Today I’m bringing you simple guidance on a method for clipping your dog’s nails for great professional-looking results. Your dog will be happier and you’ll be proud of his or her well-manicured look.
Trimming nails, for the great majority of dogs, is not optional – the rare exceptions being those in rural areas that log enough foot-mileage to keep the nails worn down. Failing to maintain your dog’s nails can result in problems that range from mere discomfort to serious physical conditions. Overly long claws cause pain by pressing up into the foot or twisting to the side. Another negative result of excessively long nails in a dog may be less obvious but is just as real:

Feedback System

A dog’s nails are part of a feedback system whereby well-trimmed nails provide signals to the dog’s brain upon contact with the ground. You can visualize this process in the case of a dog approaching a steep hill: The rising terrain makes contact with the nails on the back feet, prompting the dog to adopt a forward-leaning hill-climbing posture. Long nails, on the other hand, in making continuous contact with the ground, provide a false reading, prompting an unneeded and in this case, detrimental, forward-leaning posture.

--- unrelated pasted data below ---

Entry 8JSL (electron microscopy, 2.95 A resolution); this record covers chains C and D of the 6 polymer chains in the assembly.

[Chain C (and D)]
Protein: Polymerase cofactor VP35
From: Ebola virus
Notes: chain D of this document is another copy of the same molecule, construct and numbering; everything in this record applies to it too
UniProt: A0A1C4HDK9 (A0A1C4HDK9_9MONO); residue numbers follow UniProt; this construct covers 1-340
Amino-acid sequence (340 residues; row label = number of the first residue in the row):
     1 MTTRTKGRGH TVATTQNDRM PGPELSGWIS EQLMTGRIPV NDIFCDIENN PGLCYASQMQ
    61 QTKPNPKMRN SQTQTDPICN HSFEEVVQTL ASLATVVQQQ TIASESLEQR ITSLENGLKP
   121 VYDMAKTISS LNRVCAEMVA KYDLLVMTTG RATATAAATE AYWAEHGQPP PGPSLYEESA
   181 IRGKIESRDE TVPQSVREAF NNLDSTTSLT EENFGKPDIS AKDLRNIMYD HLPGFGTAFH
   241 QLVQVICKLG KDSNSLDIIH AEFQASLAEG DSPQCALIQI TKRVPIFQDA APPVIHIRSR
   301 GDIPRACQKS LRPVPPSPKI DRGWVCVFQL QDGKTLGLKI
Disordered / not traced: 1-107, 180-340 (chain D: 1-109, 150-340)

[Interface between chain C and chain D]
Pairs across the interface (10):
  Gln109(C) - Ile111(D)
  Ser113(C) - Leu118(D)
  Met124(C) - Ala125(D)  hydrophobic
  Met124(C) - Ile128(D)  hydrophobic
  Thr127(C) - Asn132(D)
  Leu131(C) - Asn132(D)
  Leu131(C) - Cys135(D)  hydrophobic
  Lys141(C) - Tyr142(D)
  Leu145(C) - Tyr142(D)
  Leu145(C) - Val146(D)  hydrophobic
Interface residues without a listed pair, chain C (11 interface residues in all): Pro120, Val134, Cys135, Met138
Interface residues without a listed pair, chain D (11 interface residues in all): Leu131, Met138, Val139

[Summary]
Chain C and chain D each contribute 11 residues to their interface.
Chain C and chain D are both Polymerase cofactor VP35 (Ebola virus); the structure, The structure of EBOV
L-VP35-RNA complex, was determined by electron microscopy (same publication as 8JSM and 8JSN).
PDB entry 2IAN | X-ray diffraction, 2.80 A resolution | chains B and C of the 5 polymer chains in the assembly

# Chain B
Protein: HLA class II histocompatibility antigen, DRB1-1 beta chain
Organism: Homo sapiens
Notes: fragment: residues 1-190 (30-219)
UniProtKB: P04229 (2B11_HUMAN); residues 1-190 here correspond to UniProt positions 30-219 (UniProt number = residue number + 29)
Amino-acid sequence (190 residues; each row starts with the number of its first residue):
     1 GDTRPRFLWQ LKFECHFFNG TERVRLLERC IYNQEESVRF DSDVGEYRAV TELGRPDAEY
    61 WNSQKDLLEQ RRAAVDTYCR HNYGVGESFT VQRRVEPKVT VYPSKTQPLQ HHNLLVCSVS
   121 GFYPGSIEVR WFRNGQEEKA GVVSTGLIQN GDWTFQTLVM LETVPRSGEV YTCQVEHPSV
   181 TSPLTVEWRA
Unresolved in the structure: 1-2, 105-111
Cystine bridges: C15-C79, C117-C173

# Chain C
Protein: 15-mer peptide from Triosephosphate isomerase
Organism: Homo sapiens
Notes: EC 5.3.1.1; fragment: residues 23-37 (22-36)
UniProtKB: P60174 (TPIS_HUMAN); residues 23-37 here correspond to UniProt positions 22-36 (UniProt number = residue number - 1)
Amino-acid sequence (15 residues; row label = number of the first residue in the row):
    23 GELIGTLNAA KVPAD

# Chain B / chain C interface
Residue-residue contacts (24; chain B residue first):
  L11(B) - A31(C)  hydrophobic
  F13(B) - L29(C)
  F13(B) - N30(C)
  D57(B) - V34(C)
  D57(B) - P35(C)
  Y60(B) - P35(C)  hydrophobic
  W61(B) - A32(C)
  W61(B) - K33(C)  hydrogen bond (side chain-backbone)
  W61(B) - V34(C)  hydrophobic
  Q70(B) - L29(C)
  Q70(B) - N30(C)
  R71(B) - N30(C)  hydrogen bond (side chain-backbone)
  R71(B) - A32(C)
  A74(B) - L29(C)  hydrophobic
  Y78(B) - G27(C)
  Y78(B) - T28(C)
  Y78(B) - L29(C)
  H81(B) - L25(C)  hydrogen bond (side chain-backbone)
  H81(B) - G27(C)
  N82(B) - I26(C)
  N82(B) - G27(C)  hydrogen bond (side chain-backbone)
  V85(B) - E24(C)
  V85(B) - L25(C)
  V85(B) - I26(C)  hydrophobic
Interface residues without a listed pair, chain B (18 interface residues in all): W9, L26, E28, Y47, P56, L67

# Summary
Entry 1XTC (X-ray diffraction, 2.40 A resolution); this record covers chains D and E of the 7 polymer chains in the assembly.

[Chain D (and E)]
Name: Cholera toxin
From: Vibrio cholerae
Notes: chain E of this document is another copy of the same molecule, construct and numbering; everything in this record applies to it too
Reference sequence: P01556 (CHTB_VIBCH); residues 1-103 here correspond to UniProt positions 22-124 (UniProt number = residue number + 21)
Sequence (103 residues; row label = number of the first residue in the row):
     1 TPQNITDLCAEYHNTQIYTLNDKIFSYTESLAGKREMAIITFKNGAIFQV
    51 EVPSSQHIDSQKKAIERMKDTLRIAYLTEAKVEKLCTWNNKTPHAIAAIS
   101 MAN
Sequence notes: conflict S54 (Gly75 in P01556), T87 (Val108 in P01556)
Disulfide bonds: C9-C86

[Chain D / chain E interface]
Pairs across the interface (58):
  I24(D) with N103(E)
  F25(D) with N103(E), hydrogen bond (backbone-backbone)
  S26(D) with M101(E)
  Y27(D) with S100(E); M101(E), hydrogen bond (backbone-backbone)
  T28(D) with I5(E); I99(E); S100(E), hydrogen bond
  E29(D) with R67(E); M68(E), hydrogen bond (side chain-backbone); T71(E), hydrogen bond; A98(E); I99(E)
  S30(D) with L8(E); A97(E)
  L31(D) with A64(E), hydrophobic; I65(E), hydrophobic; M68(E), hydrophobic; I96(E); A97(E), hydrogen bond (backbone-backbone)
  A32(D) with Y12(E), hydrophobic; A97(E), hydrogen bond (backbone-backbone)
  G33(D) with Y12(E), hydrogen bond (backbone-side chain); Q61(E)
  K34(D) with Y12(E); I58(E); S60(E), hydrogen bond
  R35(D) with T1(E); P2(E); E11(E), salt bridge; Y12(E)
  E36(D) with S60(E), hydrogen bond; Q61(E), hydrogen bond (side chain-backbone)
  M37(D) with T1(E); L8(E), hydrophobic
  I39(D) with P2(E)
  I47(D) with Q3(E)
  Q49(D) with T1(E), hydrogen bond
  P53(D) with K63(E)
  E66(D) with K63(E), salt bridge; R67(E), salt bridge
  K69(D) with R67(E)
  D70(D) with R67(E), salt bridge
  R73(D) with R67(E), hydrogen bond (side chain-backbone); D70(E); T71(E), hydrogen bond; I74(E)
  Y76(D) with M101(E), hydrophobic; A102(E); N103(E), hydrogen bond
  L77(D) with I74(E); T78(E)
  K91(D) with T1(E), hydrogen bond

A Better Way to Trim

Rather than a single cross-cut to each claw, the following approach involves a couple more cuts, but produces better results. The trimmed nails will look tidier, and there will be less likelihood of accidentally cutting into the quick.


  1. Use scissor-type clippers, and make sure they are sharp.
  2. Begin with the first nail as illustrated above, 1st cut. The scissors will face the paw, angled with handle down, and cutting end up.
  3. Next, clip either side of the same nail, angling the cuts as indicated. See 2nd illustration, cuts 2 and 3.
  4. Trim away the fluffy remains on the front lower part of the nail (4th cut).
  5. Use a rotary grinder (available from dog grooming suppliers) or a simple nail file, to smooth off the sharp areas where you clipped.
  6. When finished, give praise and a treat to your dog to reward his/her cooperation.

Note: If you nip the quick of your dog’s nail, causing it to bleed, apply styptic powder to the claw, or if you don’t have that, use baking powder. Have the powder compacted in a small open container, into which you can gently press the dog’s claw, and then release.


Cuts 2 and 3 above can be considered optional. If time doesn’t allow for you to do all four cuts, or your dog is extra squeamish, just do 1 and 4.
Having well-trimmed nails is an important part of maintaining the health and well-being of your German Shepherd. The above steps become an easy part of your routine, once formed into a habit.

In writing this post I drew on an article by Karen Gellman DVM PhD, published in the January/February 2015 issue of Dogs Naturally Magazine (click Dog’s Naturally ad on sidebar for more information).